Learn to Read to Learn to Read to Learn

by Kelsey Norwood

in Education, Media, & Literacy

stack of books

Radio West is a radio talk show that I sometimes listen to while I’m out and about, and on Wednesday (1/30) they had writer Caleb Crain on to talk about an article he wrote for the New Yorker Magazine on literacy and books. I only caught the last 15 minutes or so of the interview and they were talking about the decline in pleasure reading among children.

A listener called in and shared some recent research that shows how much a child reads for pleasure is a predictor of how well he or she will do on standardized tests. The more a child reads for pleasure, the higher they typically score. In response to this, Crain pointed out that pleasure reading among grade school children hasn’t significantly decreased but pleasure reading among teenagers has.

This should be of great concern to parents! Reading is the basis of all learning and it appears that our nation’s children are, on average, poor readers, assuming that time spent reading is related to reading skill; a fair assumption, I think.

I have recently been involved with a girl’s youth organization, working mostly with girls 14 and 15. We often read aloud together and I have noticed that none of them read well; this is frightening since reading skill determines so much in academics. Kids are so busy these days that if reading isn’t something they don’t naturally love, they won’t do it and they need to! Practice makes perfect in reading, just like anything else.

Another contributing factor is that technology has really won the attention of kids. The time that kids used to spend reading is now being spent watching TV and surfing the internet, both perfectly acceptable activities when done in moderation and not in exclusion of reading.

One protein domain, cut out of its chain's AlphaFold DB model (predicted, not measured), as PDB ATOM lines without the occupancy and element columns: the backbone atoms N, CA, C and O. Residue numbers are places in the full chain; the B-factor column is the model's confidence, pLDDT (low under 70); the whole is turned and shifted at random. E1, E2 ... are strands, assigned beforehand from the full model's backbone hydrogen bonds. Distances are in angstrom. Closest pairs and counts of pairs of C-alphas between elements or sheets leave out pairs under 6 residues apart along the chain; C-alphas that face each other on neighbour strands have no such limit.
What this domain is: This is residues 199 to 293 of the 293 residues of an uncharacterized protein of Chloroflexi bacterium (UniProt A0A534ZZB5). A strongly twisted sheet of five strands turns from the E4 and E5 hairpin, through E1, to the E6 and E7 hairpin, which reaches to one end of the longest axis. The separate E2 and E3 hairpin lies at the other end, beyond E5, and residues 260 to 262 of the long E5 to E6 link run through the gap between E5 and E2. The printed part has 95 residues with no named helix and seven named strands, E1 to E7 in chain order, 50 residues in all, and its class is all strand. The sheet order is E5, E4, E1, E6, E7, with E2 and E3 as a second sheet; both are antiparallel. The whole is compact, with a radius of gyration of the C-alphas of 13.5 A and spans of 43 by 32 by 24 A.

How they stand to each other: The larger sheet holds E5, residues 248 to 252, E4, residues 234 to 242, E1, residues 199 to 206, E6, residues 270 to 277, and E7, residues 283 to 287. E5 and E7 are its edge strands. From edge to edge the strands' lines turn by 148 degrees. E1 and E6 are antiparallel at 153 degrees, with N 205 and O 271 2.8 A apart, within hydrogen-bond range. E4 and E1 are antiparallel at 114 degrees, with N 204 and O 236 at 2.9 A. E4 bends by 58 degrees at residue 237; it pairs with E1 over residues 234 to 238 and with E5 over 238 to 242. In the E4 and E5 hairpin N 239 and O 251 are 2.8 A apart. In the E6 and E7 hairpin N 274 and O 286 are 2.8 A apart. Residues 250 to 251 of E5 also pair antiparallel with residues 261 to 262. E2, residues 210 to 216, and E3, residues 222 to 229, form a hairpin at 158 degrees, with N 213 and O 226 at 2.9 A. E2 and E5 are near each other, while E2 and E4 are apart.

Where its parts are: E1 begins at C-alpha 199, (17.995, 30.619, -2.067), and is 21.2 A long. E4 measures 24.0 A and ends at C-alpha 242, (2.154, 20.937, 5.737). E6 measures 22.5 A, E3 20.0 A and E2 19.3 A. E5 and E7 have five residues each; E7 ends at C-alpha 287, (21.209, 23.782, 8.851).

For concerned parents, my recommendation would be to start young, first of all. Research has shown that parents are the most influential factor in whether or not a child reads for pleasure. Read to your children while they are young, every night. Go to the library. If your kids don’t want to go to the library, take them out for a treat after. Bribery is totally permissible! Young children won’t need to be bribed, but older ones might.

With older kids, I think it just takes time. Kids are so busy they don’t have time to read, so send them to bed early. They can read or go to sleep; most kids will choose reading over sleeping, at least until they become teenagers.

I don’t know what to do with a teenager who doesn’t like reading. Any suggestions?

Since pleasure reading is linked to academic success, parental involvement is essential!

Establish a reading habit in your household while your children are young and they will learn to love it. Most importantly, children must see their parents reading and they will most likely model that behavior.

Our children need to be reading more, not less! I’m glad that issues like these are being brought to public attention because a decline in reading is a big problem that can be solved by more involved parents.

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